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The Pols Nap as Poverty Expands

August 30, 2004|Douglas MacKinnon

We're deep in another campaign season, and although hot air and predictable conventions may be entertaining for some people, there are 36 million Americans who most likely couldn't care less about the Democrats, the Republicans or the presidential election. They don't believe that either party speaks for them or cares about their fate. They are the poor -- and 1.3 million more joined their ranks last year.

The Census Bureau, in its just-released report on poverty, outlines the utter despair of these Americans. The statistics serve as a slap in the face to decades of government "solutions" and meaningless political rhetoric. Shockingly, the Census Bureau definition of poverty for a family of four is $18,810 per year or less. Do the math and you will quickly find that families that fit into this category cannot survive without help. By far, the most obscene statistic in the new report is that 13 million children are living in poverty.

That number is most troubling to me because my entire childhood was spent in poverty. I grew up on welfare, and I was homeless a number of times. By the age of 17, I had moved 34 times because of evictions.

For me, poverty has never been an academic exercise. In fact, it was because of poverty that I decided, while living in the Democratic stronghold of Dorchester, Mass., to become a Republican.

When I was a child, the Democrats' answer to my and my neighbors' poverty was to give us just enough to exist, but never the means to escape. The Republican mantra of self-responsibility and less government not only made more sense but in theory was the answer. Unfortunately, like most things in life, the theory has been overwhelmed by subjective reality.

Poverty should not be fodder for crass partisan politics. It's a matter of the dignity of human beings -- human beings who, often because of happenstance, find themselves condemned to a lifetime of heartbreak, despair and pain.

And yet, predictably, Sen. John F. Kerry and his campaign have tried to use the latest Census Bureau numbers to indict President Bush and his administration. And truthfully, were a Democrat now president, the Republicans would file the same baseless charges.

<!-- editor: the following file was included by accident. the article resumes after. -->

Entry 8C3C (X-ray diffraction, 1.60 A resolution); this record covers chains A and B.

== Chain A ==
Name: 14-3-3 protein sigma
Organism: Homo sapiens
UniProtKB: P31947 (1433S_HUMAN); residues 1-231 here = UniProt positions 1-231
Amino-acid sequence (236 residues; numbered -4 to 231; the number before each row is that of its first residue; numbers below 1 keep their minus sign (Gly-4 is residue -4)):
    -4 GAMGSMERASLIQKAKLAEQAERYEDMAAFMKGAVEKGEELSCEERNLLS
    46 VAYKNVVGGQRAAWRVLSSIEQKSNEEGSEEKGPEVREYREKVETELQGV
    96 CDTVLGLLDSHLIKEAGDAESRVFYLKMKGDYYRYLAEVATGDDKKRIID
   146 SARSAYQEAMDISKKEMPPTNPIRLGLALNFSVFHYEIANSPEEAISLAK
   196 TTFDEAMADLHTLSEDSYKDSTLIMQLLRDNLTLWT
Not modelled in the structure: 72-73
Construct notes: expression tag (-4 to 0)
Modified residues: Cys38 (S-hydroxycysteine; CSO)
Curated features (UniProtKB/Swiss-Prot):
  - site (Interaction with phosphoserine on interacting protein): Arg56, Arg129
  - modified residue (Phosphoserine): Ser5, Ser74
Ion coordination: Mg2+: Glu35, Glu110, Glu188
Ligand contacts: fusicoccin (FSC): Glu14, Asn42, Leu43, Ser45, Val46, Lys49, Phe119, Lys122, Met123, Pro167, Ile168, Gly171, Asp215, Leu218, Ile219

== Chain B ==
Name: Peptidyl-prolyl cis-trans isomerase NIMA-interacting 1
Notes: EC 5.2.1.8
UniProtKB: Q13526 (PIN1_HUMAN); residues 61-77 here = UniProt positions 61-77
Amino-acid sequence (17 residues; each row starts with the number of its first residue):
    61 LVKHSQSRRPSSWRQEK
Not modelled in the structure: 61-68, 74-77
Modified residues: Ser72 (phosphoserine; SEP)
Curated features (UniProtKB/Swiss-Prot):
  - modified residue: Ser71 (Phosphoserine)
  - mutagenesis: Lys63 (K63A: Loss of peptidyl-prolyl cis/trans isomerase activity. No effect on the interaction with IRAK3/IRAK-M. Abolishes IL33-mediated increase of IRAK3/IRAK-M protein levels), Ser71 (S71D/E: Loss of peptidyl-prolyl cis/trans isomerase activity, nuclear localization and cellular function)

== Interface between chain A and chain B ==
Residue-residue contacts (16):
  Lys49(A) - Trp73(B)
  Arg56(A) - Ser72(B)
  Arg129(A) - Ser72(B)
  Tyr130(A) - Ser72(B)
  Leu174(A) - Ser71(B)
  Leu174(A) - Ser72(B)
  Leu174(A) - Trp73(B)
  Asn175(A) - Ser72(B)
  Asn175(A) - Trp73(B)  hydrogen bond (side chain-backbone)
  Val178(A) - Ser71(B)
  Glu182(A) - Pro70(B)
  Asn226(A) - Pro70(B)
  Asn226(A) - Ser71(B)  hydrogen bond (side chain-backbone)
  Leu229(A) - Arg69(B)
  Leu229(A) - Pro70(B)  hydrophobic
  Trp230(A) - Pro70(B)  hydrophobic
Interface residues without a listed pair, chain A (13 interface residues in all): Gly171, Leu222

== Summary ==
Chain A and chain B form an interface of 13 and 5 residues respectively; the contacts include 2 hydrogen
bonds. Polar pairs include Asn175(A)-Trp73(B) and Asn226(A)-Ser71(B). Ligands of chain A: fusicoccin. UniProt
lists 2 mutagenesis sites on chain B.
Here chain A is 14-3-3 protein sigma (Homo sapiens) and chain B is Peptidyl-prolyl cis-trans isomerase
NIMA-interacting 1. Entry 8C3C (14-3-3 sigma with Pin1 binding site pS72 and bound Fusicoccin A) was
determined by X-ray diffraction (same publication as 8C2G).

Driven by ignorance, partisans on both sides simply can't help themselves. Worse, they live in a bubble of comfort that fuels their ignorance -- their children never go without food, their phone or electricity is never turned off for nonpayment, their worldly possessions are never piled on the sidewalk after an eviction, and a loved one never dies simply because he can't afford proper medical care.

The millions of Americans living below the poverty line represent a huge voting bloc but garner little or no respect from the parties in power. Some Democrats ignore the poor, many of whom are minorities, because they think their vote is in the bag. Some Republicans think the Democrats own the poor, so why pour precious resources into serving an unwinnable demographic? Collectively, both parties mostly ignore the poor because they believe most of them won't vote anyway.

Many of us, sometimes most of us, simply can't identify with the plight of the poor. Well, that may soon change. If certain trends continue, more "middle-class" Americans could find themselves creeping below the poverty line.

Consider the other factor that the Census Bureau's new report measures: the number of American who are uninsured -- 45 million. The National Center for Policy Analysis just released its own report, which finds that "households that earn $50,000 per year, or more, account for about 90% of the increase in the number of uninsured over the last 10 years." Two-thirds of that number come from households earning more that $75,000 per year.

Poverty. Continue to ignore the problem and it could become your life. It's time we were all held accountable.


Douglas MacKinnon is former press secretary to Bob Dole and also a former White House and Pentagon official.

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